We summarised the characteristics of the included studies using descriptive statistics with categorical variables reported as frequencies. ZJH noted the clinical topic of quality improvement of each study using free text, and generated Word clouds to describe them. The Word Cloud was created using Word Cloud Pro in Microsoft Word (Microsoft 365, V.2202). Frequencies were computed in Microsoft Excel (Microsoft 365 V.2202).


Study setting and context

The frequency that each item was reported is shown in table 3. Most studies were conducted in the USA (56%) and considered the individual patient as a unit of intervention (70%). A large number (44%) of publications reported that their activities were conducted in an academic or teaching hospital setting, though we note that this may be higher as studies may not report this detail. Only 24% of studies were multicentre; these included QI interventions implemented at multiple centres, a QI programme implemented in hospitals participating in a statewide quality improvement network or in multiple communities. The clinical topics of QI studies were very diverse, and there were no dominating clinical topic (see figure 2). Nearly half (48%) of studies were waived for ethics approval, and, hence, was viewed by the institutional review board as a quality improvement study. More studies may have been waived but did not declare it.

Figure 2

Word cloud of clinical topics of QI studies in neonatology: The size of words represents the frequency of single words that were used to describe clinical topics throughout the review. QI, quality improvement.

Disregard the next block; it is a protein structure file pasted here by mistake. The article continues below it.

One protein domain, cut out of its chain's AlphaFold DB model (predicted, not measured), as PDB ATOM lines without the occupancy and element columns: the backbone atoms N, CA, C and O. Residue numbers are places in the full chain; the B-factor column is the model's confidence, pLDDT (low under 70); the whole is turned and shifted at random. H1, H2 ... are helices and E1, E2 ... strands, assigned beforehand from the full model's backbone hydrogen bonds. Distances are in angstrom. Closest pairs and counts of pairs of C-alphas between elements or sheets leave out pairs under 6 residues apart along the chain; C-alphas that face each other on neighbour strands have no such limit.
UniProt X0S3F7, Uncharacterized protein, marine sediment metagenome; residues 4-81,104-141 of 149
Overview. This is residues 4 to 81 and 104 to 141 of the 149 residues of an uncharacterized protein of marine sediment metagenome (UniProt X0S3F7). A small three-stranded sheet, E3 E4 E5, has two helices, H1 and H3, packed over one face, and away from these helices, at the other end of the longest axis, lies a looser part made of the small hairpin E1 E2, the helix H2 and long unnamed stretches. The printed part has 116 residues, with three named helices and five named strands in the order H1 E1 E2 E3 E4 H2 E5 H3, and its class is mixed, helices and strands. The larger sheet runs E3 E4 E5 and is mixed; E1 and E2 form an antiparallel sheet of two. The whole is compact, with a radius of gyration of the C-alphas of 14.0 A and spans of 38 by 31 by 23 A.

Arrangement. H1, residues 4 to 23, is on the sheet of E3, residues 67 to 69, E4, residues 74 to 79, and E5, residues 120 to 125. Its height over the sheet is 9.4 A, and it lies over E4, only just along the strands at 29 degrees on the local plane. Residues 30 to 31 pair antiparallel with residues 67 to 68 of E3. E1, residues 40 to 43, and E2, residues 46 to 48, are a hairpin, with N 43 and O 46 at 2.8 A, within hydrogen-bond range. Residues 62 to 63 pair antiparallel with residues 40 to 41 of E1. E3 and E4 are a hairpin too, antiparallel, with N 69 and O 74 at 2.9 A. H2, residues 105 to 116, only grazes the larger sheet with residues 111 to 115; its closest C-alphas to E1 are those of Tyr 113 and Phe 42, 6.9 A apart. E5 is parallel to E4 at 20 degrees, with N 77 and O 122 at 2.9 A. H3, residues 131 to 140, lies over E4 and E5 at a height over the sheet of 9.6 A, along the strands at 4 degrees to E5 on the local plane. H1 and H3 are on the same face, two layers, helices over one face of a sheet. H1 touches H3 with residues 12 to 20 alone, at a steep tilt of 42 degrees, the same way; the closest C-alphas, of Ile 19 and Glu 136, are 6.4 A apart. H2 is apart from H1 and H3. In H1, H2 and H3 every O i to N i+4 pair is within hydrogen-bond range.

Table 3

Descriptive characteristics of QI studies in neonatology

Intervention development, implementation and evaluation

The frequency that each intervention implementation technique was used or reported is shown in figure 3. Few studies used root cause analysis and its related techniques to explore and identify problems requiring QI. Most studies reported stakeholder engagement (81%). However, few reported engagement with hospital leadership (32%) and even fewer with parents and caregivers (10%).

Figure 3

Characteristics of QI intervention implementation techniques and their frequencies. QI, quality improvement; PDSA, Plan-Do-Study-Act; TQM, Total Quality Management; CQI, Continuous Quality Improvement; CRM, Crew Resource Management

The majority of studies included healthcare provider education and training (76%) in implementing their intervention. Other implementation strategies that were used often (greater than one-third) include clinical guidelines, standardisation of practices, audit, feedback and benchmarking, communication (including teamwork and simulation) and QI techniques such as Plan-Do-Study-Act \ cycles and Total Quality Management.

Most studies incorporated patient-relevant outcome measures (78%) and measures that examine or monitor the processes of care and implementation (89%). Most studies also assessed the statistical significance of their interventions (80%). However, the use of other statistical methods including CIs, statistical process control and adjustment of confounders through statistical modelling was seldom mentioned. Therefore, most studies did not examine the variability of their intervention effect estimates, assess for special cause variation over time, nor adjust for confounders when estimating intervention effects.


This systematic survey investigated various methodologic approaches in the development, implementation and evaluation of quality improvement reports in the neonatology literature. Studies were conducted mostly in the USA, targeted to patients as a unit of intervention, mostly engaged healthcare providers as stakeholders, used education and training as an implementation technique, frequently included patient-important outcome and process of care measures and frequently reported p values in their statistical analysis.

A key strength of this study is that we assessed methodologies of design, implementation and evaluation all together. This approach allows researchers to better understand the methodologies employed in QI studies across its entire lifecycle, which can inform future directions on QI education efforts and publication practices. In comparison, previous QI literature syntheses did not examine these attributes all together, or only focused on specific types of QI methodologies.5 7 8 10